14 May: Hyundai i30N

… Hyundai i30N …

A huge part of the appeal of this Hyundai i30N is it’s understated looks. This five door saloon doesn’t hurt your eyeballs with overstated styling or blow your ears off on the over-run. Nope, this is aN eNtirely seNsible motor. Which prompts the first question. What does the ‘N’ stand for?

Unfortunately, Hyundai doesn’t have a definitive answer for the question although the fact that the ‘N’ Division is based at the Namyang R&D Centre in Korea might have something to do with it. The car also has an optional ‘Normal’ mode in its performance armoury, but it could also be argued that the N really stands for Nuclear, or Nuts, or maybe even Nakkers – as in, goes like the …

The only clue as to what lies under the skin of this i30N is the deeper front spoiler, a wee wing at the rearmost edge of the roof and twin exhaust pipes, plus a set of four well filled wheel arches. Given how modest these modifications are, it may come as a surprise to find out that under the bonnet is a 2 litre, four cylinder engine boosted by a twin scroll turbocharger which pumps out some 271 bhp.

That sounds a lot for a ‘standard’ looking saloon, but at no time does the power overwhelm the chassis – unless you’re an eedjit. In ‘Normal’ mode the car is as docile as a ballerina with a pair of Caterpillar boots i.e. delicate but slow, however, behind the centre dash panel is a whole list of options which control engine response, LSD, Launch Control, suspension settings and steering. And one more thing, an ‘active’ exhaust option – think ballerina with tacketty boots!

There’s also a track mode setting for those who seek to explore the limits of this car in much safer surroundings. This is actually complemented by a central dash display option which includes a lap timer, G-Force indicator with smaller gauges for Turbo boost, Torque and Power. The trouble with all these ‘toys’ is that there is little likelihood of making use of them if at the limit of the car’s abilities.

The test route for the car was a run up the A9 to Aviemore and then onto Elgin for the Speyside Stages Rally. It was therefore a matter of selecting the ‘Normal’ mode and switching on Cruise Control for the run up the camera infested central highlands highway.

Just beyond Aviemore there was a wee lay-by where ‘Normal’ was switched off and all the Sport+ settings selected. What a difference. Just like a bowl of Rice Krispies – before you add the milk.

For instance, there’s an uphill hairpin from Bridge of Avon at Dalnashaugh on the A95 between Grantown on Spey and Aberlour. Unless you know the road, you can go barrelling into that Hairpin at hospital inducing speeds and come a cropper. On the other hand, you can use it to try and find out what g-forces are being generated. Nae chance. I was too busy aiming for the apex, turning in and powering out to see what the gauge was indicating. It was bluidy quick and accomplished without any real sense of danger or drama.

Neither was there any torque steer. Of course it could be induced if attempted, but that only made things more dramatic and slower. Better to pick a line and use that composed chassis and sensitive steering to extract the most efficient response. The amount of ‘stick’ generated by the chassis and the 19 inch 235/35 Pirelli P Zeros was worthy of a Euro NCAP test for seat and seatbelt mountings!

And that was only one wee part of the vehicle’s appeal. On the run back home from Elgin on much quieter roads, the brakes were impressive, the steering a delight and the power was more than sufficient to squirt past traffic with plenty of road to spare.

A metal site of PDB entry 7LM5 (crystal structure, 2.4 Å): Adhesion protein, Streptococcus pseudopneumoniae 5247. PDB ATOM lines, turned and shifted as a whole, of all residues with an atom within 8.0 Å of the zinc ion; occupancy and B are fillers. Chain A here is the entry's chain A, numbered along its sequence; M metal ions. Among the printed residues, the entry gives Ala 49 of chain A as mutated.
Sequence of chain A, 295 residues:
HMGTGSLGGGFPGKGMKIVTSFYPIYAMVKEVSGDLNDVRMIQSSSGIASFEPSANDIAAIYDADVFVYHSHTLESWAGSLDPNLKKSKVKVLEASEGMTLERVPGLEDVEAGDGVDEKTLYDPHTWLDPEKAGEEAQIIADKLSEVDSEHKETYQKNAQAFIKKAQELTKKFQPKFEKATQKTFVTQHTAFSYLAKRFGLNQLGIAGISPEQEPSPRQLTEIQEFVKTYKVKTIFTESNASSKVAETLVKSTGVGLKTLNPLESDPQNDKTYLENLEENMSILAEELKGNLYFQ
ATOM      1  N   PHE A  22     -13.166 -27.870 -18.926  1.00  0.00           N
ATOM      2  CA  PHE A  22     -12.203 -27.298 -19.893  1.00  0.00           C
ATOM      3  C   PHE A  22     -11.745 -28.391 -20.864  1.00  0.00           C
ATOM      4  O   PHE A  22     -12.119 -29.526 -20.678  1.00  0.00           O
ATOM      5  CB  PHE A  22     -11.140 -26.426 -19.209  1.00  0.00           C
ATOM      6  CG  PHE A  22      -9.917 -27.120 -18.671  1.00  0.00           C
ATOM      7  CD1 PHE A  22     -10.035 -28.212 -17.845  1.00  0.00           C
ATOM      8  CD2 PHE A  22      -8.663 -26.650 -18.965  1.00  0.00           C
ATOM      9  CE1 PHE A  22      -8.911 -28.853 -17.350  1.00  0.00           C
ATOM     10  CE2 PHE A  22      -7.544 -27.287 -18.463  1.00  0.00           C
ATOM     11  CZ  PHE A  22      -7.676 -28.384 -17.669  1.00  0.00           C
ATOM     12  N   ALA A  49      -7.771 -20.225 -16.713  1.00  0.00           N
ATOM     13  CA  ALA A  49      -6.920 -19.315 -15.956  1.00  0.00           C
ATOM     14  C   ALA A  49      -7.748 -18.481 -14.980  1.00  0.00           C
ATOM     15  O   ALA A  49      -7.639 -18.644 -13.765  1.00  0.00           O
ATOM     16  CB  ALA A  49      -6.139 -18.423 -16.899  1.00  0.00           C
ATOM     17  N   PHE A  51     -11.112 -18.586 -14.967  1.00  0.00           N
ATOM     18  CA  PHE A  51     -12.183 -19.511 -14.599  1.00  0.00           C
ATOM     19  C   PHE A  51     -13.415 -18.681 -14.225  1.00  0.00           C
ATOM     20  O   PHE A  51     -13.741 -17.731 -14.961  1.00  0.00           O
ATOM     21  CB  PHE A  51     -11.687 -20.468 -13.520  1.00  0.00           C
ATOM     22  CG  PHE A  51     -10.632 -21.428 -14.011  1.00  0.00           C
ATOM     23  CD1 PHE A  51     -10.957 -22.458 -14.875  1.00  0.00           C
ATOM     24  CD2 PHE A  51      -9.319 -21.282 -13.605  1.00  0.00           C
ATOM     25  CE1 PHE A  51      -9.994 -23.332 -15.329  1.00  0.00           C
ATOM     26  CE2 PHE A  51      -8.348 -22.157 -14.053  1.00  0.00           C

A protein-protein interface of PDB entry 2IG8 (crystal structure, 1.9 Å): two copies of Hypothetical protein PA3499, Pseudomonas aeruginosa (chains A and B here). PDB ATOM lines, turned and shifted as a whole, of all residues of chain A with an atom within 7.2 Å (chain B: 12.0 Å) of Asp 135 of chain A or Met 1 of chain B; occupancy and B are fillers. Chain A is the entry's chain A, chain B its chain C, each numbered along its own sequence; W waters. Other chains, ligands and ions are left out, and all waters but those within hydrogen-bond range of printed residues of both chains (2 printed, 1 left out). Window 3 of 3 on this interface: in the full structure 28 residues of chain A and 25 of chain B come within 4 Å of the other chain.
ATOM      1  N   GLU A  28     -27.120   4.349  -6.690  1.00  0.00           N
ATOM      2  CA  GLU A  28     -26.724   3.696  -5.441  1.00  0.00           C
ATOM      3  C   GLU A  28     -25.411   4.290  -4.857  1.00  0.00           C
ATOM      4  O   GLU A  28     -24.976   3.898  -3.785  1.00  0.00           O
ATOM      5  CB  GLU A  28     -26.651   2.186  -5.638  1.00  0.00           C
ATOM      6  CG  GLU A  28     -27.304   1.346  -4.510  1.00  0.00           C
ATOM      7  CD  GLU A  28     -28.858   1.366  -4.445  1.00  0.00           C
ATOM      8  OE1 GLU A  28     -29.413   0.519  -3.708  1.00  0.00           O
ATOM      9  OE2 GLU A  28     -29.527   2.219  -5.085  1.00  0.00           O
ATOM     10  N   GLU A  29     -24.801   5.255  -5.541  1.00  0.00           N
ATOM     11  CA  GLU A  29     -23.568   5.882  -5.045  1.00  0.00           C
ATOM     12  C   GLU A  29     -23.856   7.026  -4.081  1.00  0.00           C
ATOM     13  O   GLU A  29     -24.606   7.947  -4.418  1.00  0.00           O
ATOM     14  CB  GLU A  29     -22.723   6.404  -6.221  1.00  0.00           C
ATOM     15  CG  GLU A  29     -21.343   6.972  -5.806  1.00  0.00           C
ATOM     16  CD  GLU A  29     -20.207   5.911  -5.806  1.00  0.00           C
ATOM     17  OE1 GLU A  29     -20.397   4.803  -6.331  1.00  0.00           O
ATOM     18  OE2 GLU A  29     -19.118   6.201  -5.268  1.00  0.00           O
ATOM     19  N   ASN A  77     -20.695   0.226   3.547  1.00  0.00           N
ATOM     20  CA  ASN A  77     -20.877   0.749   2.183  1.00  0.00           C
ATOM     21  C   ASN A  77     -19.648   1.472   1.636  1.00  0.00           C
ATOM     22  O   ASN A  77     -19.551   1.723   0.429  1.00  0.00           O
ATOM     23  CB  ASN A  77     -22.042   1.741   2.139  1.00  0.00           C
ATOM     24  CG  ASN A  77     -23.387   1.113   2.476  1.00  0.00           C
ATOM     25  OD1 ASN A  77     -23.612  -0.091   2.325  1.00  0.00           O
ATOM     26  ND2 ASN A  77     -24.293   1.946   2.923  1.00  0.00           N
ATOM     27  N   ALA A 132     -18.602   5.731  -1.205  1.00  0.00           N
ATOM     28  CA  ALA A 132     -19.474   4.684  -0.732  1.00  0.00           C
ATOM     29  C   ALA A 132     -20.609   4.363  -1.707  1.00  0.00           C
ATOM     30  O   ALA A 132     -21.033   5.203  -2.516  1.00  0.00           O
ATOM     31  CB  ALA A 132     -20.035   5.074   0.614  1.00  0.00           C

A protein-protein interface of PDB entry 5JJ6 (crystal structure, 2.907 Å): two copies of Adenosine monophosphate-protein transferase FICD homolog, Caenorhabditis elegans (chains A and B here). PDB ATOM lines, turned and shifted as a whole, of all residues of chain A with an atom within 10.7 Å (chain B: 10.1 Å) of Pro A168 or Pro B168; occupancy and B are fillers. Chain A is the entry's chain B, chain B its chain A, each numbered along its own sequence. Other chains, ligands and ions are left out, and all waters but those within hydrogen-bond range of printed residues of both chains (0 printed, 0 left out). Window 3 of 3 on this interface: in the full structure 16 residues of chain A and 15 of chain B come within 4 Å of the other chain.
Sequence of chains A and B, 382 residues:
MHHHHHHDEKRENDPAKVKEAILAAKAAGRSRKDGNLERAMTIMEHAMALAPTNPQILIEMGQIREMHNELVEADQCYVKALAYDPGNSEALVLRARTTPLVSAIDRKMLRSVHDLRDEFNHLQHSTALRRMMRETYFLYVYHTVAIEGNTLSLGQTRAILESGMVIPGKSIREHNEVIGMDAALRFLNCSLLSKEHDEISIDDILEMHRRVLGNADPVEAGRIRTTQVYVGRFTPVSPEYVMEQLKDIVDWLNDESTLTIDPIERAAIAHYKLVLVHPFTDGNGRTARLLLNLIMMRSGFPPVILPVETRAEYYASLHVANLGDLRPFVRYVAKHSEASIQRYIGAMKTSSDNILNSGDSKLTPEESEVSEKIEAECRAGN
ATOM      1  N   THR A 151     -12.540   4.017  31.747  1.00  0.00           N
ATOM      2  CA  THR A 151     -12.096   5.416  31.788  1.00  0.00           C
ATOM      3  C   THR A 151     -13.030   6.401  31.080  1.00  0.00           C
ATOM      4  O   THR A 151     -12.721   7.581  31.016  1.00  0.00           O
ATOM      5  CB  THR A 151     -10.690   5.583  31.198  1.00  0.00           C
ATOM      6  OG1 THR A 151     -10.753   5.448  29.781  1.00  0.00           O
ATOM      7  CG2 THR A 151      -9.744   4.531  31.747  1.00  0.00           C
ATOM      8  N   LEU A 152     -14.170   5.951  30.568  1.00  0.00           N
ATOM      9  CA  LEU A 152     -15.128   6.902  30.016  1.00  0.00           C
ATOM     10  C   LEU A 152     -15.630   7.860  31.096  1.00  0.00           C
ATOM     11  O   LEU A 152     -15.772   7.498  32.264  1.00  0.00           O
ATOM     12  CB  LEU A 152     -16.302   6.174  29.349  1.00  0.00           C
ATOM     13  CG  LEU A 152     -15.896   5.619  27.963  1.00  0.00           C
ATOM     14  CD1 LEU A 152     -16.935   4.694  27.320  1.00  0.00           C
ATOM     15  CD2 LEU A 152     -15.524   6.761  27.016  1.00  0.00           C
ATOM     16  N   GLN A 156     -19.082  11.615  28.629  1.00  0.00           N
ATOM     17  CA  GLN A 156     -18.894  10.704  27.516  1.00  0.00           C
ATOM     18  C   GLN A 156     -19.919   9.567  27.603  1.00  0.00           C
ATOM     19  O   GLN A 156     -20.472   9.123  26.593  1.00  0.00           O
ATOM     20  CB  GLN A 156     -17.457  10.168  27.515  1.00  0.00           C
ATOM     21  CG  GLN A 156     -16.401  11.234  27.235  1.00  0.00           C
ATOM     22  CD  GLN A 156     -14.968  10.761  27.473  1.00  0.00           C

By the time the driver in front had looked in his mirror and thought, “It’s only a Hyundai”, the i30N was out and past and gone.

Back on to the A9 and sensible mode took over with all the various ‘Sports’ settings turned off, Cruise Control back on with a wee stop at McDonalds at Broxden for a coffee and time to take stock of the Hyundai.

In essence this car is more than a match for any European hot hatch. It’s not quite as frenetic as a Civic Type R or Megane RS and it’s not as fast as a Focus RS or Golf GTI and yet it is every bit as satisfying to drive and enjoy, perhaps even more so. That’s because it is so comfortable to sit and ride in with sufficient power to stimulate the little grey cells and tickle the adrenalin pump. The whole package is well balanced and well thought out.

This is not a car designed to set lap records round the Nurburgring, what Hyundai was after was a quick car that was enjoyable to drive. As Hyundai’s President and Head of Performance Development and High Performance Vehicle Division, Albert Biermann, said: “Driving enjoyment is the whole point of an N car. We developed it for driving fun. We don’t care about lap times. In engine development, the only thing I focused on was dynamic response. A few horsepower more or less, I didn’t care. The dynamic response was the key target, so you could easily play with the car. When you’re mid-corner, it’s all about dynamic response. Peak power doesn’t matter as much.”

Amen to that. In a previous life, Bierman was head of BMW’s M division for over 30 years. Maybe that’s why the i30N is so good straight out of the box.

It’s an absolute beezer of a motor. And what really appeals is it’s understated and anonymous exterior. No big wings, garish stickers and ‘performance’ badges. This is a serious street sleeper. I didn’t just like it, I love it. And it’s got to be worth a look at 29 grand.

  • Review Date: May 14, 2018
  • Price
    £28,850 (as tested)
  • Engine
    1998cc, 4 cylinder turbo petrol with 271 bhp
  • Performance
    0-62 mph in 6.1 secs, flat out at 155 mph
  • Economy
    39.8 mpg (Combined)
  • CO2 emissions
    163 k/gm

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